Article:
Category Archives: 5 | On portfolios

5 | On portfolios

tile 5

You met with art directors at the Intensive. What did you learn from encountering them? Did they share tips for everyone?

Janis Marziotto: I’d like to know more about your process about working your illustrations into someone else’s story. How do you start? Do you let the story speak to you and whatever pictures pop into your head those are what you go with? As a writer, when I look at pictures, the pictures speak to me in words.

Melanie Hope Greenberg: At the SBCWI NY Metro Illustrator’s Intensive portfolio critiques were done privately with three art directors and an agent. I’m sure each illustrator gathered new knowledge and inspiration at their personal critiques. I took the opportunity to have a critique. Learned that my portfolio needs to always be updated. Don’t rest on my laurels. Show new work. 

I show picture book art on my website

I started a blog to keep adding new art. These illustrations are also for sale.

Joy Chu: @ Janis: When you experience a picture book, do you notice what the illustrator has done to enrich what the author has written? That is, what’s NOT mentioned in the text?

JC: @ Melanie: Did Laurent Linn indicate what he looks for on behalf of his publisher, Simon & Schuster Books for Young Readers?
MHG:   @ Janis, that’s an excellent question and Joy brought up something very important about the under layers of a story to transcend the text into silent stories. I am going to discuss this further in Question #7.

Either way, as author-illustrator or just the illustrator, I need to breakdown the text to a 32 page format. Books are printed in increments of eights.

 See my post at the Mermaid on Parade Blog to visually learn about my process.

MHG:   I was in Pat Cummings‘ class at the same time Laurent was teaching next door.  I do not remember that question addressed when Pat and Laurent came together.  I suggest to Google an interview with him and find out what he likes.

The good news is that I found the handout from that day. Here is what Laurent prefers: Send snail-mail samples of illustration, postcards are ideal. No email samples. 

Send to: Laurent Linn, Art Director, Simon & Schuster Books for Young Readers, 1230 Avenue of the Americas, NY, NY 10020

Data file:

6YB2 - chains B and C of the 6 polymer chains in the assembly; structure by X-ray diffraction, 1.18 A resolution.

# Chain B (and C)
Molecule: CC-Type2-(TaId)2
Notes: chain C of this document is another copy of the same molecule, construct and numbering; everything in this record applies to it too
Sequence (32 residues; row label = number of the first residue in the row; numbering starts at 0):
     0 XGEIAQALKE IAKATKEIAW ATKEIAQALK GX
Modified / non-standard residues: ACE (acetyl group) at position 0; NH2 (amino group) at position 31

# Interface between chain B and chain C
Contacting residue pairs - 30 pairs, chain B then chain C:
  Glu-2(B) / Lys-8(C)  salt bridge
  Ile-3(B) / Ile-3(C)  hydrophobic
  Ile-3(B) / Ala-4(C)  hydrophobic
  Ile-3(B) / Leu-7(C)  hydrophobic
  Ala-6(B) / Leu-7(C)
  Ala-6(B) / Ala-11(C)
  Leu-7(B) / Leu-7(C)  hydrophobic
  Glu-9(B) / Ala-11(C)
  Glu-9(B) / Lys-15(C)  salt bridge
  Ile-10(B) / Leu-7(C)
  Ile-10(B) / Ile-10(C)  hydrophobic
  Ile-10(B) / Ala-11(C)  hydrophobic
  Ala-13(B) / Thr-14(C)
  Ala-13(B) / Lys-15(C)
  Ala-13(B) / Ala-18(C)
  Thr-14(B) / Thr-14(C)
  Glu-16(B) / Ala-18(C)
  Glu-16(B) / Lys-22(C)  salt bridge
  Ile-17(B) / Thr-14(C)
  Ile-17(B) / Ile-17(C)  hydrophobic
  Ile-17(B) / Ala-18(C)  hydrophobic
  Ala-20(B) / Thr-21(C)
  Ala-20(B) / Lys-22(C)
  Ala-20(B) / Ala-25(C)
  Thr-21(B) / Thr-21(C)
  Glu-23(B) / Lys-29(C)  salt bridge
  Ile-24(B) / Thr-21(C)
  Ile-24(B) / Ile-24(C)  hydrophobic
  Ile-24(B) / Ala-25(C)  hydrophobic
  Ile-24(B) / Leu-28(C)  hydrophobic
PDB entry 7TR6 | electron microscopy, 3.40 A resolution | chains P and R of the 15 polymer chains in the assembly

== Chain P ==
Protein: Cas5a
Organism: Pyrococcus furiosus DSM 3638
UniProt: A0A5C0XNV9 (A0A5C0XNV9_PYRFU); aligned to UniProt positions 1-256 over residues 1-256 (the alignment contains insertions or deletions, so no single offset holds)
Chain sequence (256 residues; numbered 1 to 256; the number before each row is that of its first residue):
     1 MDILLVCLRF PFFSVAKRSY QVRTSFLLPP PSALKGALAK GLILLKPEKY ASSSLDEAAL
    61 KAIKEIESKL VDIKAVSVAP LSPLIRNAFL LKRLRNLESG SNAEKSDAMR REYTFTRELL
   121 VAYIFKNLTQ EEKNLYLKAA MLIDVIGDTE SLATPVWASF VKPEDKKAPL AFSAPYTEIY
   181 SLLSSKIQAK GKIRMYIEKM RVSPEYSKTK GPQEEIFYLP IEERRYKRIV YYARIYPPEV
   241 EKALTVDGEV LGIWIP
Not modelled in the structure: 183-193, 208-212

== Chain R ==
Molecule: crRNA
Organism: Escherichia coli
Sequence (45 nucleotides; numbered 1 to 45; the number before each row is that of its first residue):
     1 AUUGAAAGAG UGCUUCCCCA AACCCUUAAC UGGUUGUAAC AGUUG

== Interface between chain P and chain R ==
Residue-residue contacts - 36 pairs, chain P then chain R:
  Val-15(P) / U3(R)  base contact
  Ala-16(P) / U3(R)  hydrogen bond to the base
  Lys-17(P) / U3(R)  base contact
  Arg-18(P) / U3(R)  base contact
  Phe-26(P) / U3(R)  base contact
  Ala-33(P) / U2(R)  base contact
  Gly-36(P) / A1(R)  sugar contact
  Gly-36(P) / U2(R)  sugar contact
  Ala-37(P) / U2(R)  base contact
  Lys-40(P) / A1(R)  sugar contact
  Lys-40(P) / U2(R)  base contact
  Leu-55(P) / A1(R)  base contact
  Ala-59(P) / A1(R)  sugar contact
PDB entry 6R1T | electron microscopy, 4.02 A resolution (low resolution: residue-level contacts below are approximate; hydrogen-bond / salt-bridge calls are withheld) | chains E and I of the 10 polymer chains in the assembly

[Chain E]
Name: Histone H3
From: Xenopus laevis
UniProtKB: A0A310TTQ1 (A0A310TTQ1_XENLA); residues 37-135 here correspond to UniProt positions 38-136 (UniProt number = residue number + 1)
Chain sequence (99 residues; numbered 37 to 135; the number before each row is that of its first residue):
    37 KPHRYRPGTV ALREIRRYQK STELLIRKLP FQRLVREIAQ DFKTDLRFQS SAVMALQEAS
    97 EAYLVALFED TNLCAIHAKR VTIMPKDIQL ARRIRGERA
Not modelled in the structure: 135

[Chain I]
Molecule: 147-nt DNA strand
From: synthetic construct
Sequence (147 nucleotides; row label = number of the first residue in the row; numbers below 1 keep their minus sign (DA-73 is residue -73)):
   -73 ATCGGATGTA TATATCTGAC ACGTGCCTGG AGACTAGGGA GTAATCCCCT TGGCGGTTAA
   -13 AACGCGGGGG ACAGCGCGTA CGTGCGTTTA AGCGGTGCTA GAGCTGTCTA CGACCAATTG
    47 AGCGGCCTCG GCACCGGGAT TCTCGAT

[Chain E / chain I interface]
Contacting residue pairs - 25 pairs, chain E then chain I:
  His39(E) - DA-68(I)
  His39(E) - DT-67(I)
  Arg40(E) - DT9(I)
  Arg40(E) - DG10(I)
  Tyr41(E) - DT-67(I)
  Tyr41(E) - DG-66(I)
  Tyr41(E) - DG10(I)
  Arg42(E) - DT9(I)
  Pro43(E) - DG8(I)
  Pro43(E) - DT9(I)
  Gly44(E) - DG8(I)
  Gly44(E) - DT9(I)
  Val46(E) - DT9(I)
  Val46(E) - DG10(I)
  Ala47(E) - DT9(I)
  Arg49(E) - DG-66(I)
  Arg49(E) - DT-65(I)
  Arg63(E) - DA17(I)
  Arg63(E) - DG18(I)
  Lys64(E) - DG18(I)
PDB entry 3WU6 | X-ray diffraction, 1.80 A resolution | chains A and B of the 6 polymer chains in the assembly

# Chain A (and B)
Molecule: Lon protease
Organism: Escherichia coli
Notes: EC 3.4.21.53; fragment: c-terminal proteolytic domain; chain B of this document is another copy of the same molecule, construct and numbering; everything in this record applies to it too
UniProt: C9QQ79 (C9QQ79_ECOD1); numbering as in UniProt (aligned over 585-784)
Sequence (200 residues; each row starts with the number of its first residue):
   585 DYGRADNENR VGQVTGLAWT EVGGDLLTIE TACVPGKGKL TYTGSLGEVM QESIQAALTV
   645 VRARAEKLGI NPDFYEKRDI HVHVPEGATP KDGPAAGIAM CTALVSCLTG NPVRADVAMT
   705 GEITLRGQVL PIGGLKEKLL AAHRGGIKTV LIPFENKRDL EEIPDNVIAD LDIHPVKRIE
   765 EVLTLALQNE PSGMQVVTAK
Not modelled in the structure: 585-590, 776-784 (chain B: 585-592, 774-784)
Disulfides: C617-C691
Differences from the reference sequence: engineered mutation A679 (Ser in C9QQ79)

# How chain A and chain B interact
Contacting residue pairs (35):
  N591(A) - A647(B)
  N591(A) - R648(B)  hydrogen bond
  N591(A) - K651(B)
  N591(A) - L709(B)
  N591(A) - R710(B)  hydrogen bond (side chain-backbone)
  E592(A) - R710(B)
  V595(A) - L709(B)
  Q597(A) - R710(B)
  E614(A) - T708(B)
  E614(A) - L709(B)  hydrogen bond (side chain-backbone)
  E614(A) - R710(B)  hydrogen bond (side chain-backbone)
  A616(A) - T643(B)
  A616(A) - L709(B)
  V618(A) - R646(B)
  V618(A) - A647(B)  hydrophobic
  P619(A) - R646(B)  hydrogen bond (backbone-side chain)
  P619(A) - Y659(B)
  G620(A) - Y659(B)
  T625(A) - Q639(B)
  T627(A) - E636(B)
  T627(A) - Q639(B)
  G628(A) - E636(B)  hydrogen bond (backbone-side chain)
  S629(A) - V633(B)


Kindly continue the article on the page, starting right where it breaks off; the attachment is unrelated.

JC: Aha. So what gems of wisdom did Pat share with you? I love the vibrancy of her art.

MHG: And remember folks… NEVER send original art, only reproductions that the publisher can keep on file.

JC: Thanks for that LL mailing tip, by the way.  
Adding to Melanie’s excellent advice on art samples: Make sure your sample fits neatly into an 8.5 x 11″ file folder. In other words, never send anything larger. And it should always be a reproduction, not an original. Each piece should have all your vital contact information.

MHG: Students in Pat’s class had homework to create art for their story. One at a time, each student displayed their illustration in front of the whole class to be critiqued. Pat discussed composition, character development, narrative arc, color palettes, child friendliness, text placement, among many other nuances that come up when illustrating a picture book. Very informative session. We all came away learning how to be better at this craft.

Judy Salinsky Oh… I have been reading every post, I am learning so much. Living in San Diego is a wonderful place and Joy’s class was so informative, wish we had more. I love this. Seems like many artists are “self-taught”,  hit-and-miss. Hopefully, I will get a hit someday. I wanted to post a THANK YOU to Erin for recommending  Drawn to Life: 20 Golden Years of Disney Master Classes: Volume 1: The Walt Stanchfield Lectures. Amazon offers a ‘Look Inside the Book.’ Oh my goodness, what a gem. Thanks so much for welcoming me to my first on-line discussion group, this is wonderful.

Judy Salinsky: @ Melanie: Will you ever do a workshop in California, or another one in New York! I would love to learn more!

MHG: Invite me to California and I am there!

Janis Marziotto: @Joy:  Yes, I do. In fact, as a writer, we are reminded that if our words don’t do a good job o conjuring images then we didn’t do our job. I think of white space when pondering your inquiry. Even if a book is just words, the white space speaks volumes as well. I was just wondering about Melanie’s process. Thank you.

JC: Glad you jumped right into the countdown, Janis. Let’s re-visit your query when we get to Question 7, as Melanie suggests.